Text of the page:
- Audio CD (July 1, 1991)
- Number of Discs: 3
- Format: Import
- Label: Angel Records
- ASIN: B000002S18
- Average Customer Review: 4.3 out of 5 stars See all reviews (16 customer reviews)
- Amazon Best Sellers Rank: #385,033 in Music (See Top 100 in Music)
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Top Customer Reviews
This live performance from Bayreuth, 1961, is superbly, subtly conducted and has some great singing. Bumbry is marvellous as Venus, and de los Angeles and Fischer-Dieskau are excellent as Elisabeth and Wolfram. Windgassen as Tannhaeuser is quite good, though he emphasizes the choppiness of the lines that Wagner gives him. (He does not have a lot of competition in the discography.) The minor roles are well done. The recorded sound is very good, though not excellent.
Incidentally, for Amazon's attention, this recording does not come up among the hundred or so that are retrieved when you search with "Wagner" and "Tannhaeuser."
1961 live performance from the Bayreuth Festival.
Decent live-recorded mono. Voices and orchestra are fairly evenly balanced. There is some variation in the pick-up of the singers as they roam over the stage, changing their relationships with the microphones, but this serves to provide a certain feel of authenticity to the piece. As I have noted before with regard to live mono recordings, compulsive audiophiles who measure quality by the clarity of the fourth bassoon or the third viola, should turn away right now. This is not for you. You will hear neither here (nor, for that matter, would you be likely to hear them in any real theater or concert hall.) Some not terribly disturbing stage noises are present, as is the occasional voice of a prompter. There are some coughs, but the Bayreuth audience was generally well-disciplined. For those willing to listen to this set with a little goodwill, the sound is perfectly acceptable.
This performance is an amalgam of Wagner's Dresden Version of 1845 and his Paris version of 1861, in essentially the form adopted for the Vienna production of 1875.
Disk 1: Overture; Act I, tracks 2-13. Disk 2: Act II, tracks 1-18. Disk 3: Act III, tracks 1-12.
No libretto. Short essay on the opera. Short summary of the plot by Act. Track listing that identifies the main character singing but does not provide timings.Read more ›
This one derives from Berlin in the 1960s. It gives the opera in its original 1845 "Dresden" version. Thus the so-called "Venusburg Music" which Wagner interpolated in 1861 for a Paris production is not here. Those who favour the "don't sew a new patch onto an old wineskin" maxim, will believe that Wagner's original plan to have the overture conclude with a spectacular reprise of the "Pilgrim's Chorus" from the full weight of brass instruments and swirling strings is the better option.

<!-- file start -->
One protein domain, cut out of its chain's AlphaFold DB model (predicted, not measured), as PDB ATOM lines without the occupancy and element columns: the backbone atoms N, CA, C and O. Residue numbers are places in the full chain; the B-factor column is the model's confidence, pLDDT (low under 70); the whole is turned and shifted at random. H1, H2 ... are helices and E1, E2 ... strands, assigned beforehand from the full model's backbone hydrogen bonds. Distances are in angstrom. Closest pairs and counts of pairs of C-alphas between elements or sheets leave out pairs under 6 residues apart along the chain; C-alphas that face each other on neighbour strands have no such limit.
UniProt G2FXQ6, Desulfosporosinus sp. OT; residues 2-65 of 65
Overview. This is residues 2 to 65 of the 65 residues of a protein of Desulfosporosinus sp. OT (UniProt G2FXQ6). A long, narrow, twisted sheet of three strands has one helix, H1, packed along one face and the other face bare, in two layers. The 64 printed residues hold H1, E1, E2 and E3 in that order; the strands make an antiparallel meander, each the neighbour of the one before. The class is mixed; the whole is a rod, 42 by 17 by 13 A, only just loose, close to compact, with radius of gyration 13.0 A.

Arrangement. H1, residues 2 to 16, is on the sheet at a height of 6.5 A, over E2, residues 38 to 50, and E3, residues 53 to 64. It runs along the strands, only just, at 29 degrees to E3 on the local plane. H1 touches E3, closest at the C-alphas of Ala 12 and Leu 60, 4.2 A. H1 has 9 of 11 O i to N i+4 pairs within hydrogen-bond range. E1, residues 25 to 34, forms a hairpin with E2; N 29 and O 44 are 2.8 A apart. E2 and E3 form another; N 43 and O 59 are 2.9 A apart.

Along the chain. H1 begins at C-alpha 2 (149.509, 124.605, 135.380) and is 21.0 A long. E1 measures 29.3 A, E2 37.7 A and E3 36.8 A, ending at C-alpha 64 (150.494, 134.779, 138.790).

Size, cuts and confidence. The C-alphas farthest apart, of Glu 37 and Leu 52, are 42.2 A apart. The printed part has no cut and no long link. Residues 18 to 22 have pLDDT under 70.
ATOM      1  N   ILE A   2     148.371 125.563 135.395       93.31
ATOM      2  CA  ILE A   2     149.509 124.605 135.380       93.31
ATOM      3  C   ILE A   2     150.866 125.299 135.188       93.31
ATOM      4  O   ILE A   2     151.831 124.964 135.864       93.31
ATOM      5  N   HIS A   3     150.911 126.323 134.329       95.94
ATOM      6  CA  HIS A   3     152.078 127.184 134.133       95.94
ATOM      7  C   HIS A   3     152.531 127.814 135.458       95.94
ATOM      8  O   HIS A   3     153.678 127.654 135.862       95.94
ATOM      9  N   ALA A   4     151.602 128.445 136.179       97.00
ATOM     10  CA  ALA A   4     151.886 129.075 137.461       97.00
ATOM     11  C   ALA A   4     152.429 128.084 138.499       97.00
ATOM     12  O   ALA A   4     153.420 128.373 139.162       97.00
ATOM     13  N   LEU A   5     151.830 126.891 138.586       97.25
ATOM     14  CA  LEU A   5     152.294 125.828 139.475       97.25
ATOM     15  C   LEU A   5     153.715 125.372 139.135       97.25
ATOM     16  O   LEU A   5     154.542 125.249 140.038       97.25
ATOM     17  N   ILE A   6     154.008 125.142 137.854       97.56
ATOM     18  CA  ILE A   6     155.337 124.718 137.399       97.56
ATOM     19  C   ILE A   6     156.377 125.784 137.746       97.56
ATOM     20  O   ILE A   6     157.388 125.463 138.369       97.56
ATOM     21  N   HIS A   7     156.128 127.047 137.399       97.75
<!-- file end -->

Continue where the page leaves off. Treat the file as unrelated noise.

Franz Konwitschny was chosen as conductor for this recording. His long experience in German opera, especially Wagner, and his overall grasp of structure, whether phrasing the delicate woodwind passages before Wolfram's Act 3 aria or balancing the massive forces involved in the Act 2 finale, justify the choice. Insights into the opera's underlying representation of man struggle to choose between conflicting values are glimpsed as Konwitschny shapes the performance. The orchestra and chorus come from the Berlin State Opera, and their work is especially fine.
As for the principal singers, well, there's an array of great German artists here. The matchless Elisabeth Gr'mmer is the Elisabeth. "An angel has come down from the sky," sing the knights and minstrels, and you'll not want to disagree. Matchless also is Gottlob Frick, as her uncle, the Landgraf. His deep bass voice with its gleaming resonance commands attention.Read more ›
Most Recent Customer Reviews
I have five Tannhauser recordings and I saw the current production at Bayreuth last summer. I wish I would have listened to this recording before my pilgrimage to Bayreuth. Read morePublished 14 months ago by Paul Hagstrom
I started out with Die Valerie a few years ago and wanted to hear more from Wagner, this is it, and there is a lot more to get.Published on August 11, 2013 by Dave
this may not be the definitive performance of this opera, but it is great and I love the original overture which was why I bought it.Published on March 21, 2013 by Beverley R. Enright
Heinrich Heine had provided Wagner with the inspiration for "Der fliegende Holländer" and Wagner drew on the same source for the plot of "Tannhäuser". Read morePublished on December 9, 2008 by Gregory E. Foster
Very much worth hearing are these excerpts preserved from the 1930 Bayreuth cast, cond. by the distinguished K. Elmendorff. Read morePublished on May 14, 2008 by Janet Buyers
Interestingly, while one can often speak of "ideal casts" where bel canto is concerned, and probably not a stone has been left unturned in the search for those superlative nights... Read morePublished on April 25, 2008 by Bertrand Stclair
The voices just weren't up to the job. The orchestra did not tone down its volume, so the singers, already at the top of their range, had to sing at the top of their voices as... Read morePublished on August 29, 2006 by W. Winkler
To me, Tannhaeuser is the most underrated of Wagner's operas. It marks a tremendous advance over The Flying Dutchman in its dramatic and musical deliniations, while avoiding the... Read morePublished on December 24, 2005 by Ralph J. Steinberg Lover of German Music
The lp set was my introduction to this opera when I was a teenager. I couldn't afford the four-record set when it came out, but the Chicago Public Library had a monophonic copy,... Read morePublished on June 4, 2003 by Howard Grady Brown